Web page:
I’m sorry to be blunt, but coming from the wine world, I have had numerous spirited conversations about glassware, their shapes, their sizes, their uniqueness, and, of course, their efficacy. And it seems like time and time again, there are those snobs (remind me later to delineate the difference between a snob and an elitist) that ignorantly tout the benefits of the right glassware with the right beverage. I have met both Georg and Maximillian Reidel and experienced first-hand how the shape of a stemmed bowl enhances wine aromas and flavors. So the bottom line is this- Does the shape of a glass affect the contents of it? In a word: Yes. In six words: Stop being an ass about it.
So what do these uniquely shaped glasses have to do with beer? Well, Riedel doesn’t just stop at wine; this 11th generation Austrian glass company makes glassware for a variety of fermented and distilled products: wine, port, beer, whiskey, tequila, and grappa to name a few. So why does Riedel make beer-specific glassware?
I’m sure you’ve seen the packaging trend in the craft beer industry: more and more craft breweries are packaging in aluminum cans versus glass bottles. There is a very specific reason for this (much like the screw caps you see on more and more wine bottles.) Cans seal better than bottles. That’s it. They totally block out sunlight, which keeps beer tasting fresher and longer than beer that is exposed to ultraviolet light. Cans are also more fun. You can take them to the pool, concerts, lakes, hiking, kayaking, hot tubs, golf courses, and anywhere else you can’t take glass. There’s also environmental considerations; cans are twelve times lighter than glass and are easily recycled.
So what do cans have to do with glassware? Remember the Transitive Property from math class? I know I’m making you think right now, but let’s think about it logically. There is glassware designed for craft beer. Craft beer is packaged in a can. Therefore beer glassware is a perfect vessel for canned craft beer. Thank you Mrs. Flynn (one of my math teachers, who would be laughing right now if she knew I just applied middle school math to beer consumption.)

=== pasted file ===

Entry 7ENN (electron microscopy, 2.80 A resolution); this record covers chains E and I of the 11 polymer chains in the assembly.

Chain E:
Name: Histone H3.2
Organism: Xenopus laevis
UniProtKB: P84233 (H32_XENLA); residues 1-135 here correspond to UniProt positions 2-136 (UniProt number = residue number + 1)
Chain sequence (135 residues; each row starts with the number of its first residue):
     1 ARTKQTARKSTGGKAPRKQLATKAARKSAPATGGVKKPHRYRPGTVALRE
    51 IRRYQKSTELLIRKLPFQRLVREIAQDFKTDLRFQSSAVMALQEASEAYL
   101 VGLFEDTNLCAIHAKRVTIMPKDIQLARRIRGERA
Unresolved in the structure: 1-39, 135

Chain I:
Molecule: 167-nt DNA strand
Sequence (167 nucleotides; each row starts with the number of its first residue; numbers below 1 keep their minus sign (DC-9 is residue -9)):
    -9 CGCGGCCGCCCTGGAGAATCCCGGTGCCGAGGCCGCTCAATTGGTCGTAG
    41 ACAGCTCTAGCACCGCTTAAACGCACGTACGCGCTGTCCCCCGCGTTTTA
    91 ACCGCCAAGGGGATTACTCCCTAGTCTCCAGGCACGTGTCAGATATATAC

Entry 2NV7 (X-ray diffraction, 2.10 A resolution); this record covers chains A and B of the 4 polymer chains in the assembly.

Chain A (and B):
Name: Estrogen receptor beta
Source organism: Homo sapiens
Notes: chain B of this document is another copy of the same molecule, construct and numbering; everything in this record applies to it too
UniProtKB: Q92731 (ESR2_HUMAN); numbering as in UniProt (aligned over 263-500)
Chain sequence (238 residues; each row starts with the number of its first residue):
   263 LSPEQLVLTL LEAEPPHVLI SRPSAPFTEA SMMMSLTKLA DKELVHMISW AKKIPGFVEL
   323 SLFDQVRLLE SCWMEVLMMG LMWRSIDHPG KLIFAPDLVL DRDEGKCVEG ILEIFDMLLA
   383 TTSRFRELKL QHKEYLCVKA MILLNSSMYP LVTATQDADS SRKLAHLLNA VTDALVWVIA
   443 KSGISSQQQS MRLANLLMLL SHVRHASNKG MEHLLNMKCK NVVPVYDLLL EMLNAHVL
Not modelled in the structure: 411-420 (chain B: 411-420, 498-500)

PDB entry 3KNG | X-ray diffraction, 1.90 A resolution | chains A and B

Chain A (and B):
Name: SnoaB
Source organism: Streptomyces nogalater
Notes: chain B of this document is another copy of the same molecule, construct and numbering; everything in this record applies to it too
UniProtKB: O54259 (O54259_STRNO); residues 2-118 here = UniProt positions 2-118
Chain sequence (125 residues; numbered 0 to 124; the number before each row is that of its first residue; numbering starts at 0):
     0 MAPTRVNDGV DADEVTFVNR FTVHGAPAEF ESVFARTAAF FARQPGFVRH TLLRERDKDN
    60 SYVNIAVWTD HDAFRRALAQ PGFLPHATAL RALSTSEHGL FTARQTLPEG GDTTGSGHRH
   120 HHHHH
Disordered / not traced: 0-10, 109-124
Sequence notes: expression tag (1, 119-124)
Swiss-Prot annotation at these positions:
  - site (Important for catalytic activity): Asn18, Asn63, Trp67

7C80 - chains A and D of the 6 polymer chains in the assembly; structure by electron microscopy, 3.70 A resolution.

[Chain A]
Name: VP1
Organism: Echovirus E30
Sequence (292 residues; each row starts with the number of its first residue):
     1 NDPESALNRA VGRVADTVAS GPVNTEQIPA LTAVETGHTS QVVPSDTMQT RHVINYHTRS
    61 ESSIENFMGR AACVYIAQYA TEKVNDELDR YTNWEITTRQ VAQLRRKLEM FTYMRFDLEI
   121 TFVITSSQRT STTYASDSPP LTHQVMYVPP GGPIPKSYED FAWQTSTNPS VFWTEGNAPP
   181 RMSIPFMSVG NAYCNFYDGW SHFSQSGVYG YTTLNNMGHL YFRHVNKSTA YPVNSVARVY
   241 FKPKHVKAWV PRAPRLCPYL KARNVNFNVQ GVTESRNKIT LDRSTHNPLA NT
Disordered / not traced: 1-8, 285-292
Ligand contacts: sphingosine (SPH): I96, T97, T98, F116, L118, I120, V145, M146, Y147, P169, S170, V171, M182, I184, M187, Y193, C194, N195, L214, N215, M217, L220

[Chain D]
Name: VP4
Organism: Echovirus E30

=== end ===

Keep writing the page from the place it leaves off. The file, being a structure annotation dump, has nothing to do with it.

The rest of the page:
Derek Fernholz, Co-Founder of Fernson Brewing Company, says it best, “A can is basically a miniature keg. It’s the best way to deliver fresh beer.” Makes sense to me. Makes sense to can beer. Makes sense to enjoy said beer in a special glass. Even the BeerAdvocate states, “As soon as the beer hits the glass, its color, aroma and taste is altered, your eye candy receptors tune in, and your anticipation is tweaked. Hidden nuances become more pronounced, colors shimmer, and the enjoyment of the beer simply becomes a better, more complete, experience.”
If you’re still reluctant to believe any of my carefully crafted tirade (or you’re just an all-around skeptic,) then I challenge you to be an elitist and not a snob. A snob is someone who thinks they know a lot about a subject, and an elitist actually does. Here’s your challenge, should you choose to accept it: Bring home one of your favorite beers and set up two glasses, a traditional pint glass and a red wine glass. Pour your beer into the pint glass and take a whiff, really look for the tiny little hints of fruit or earth aromas. Now taste. Tastes pretty good I would imagine. Now pour your beer into the red wine glass. Give it a gentle swirl to aerate your beer a touch. Now smell. Notice anything different? Notice anything more pronounced? Notice anything new in your beer?
You will never become a believer, or an elitist, until you see it, smell it, and taste it for yourself. Embrace the brewers that are packaging their beers to ensure freshness and get some proper glassware to enjoy them on a whole new level. Carpe Fermento!
Riccardo Tarabelsi is the VP of Sales and Marketing for Fernson Brewing Company. As a Level I Sommelier, Riccardo brings his unique perspective to the craft beer world. To reach him, contact Riccardo@fernson.com.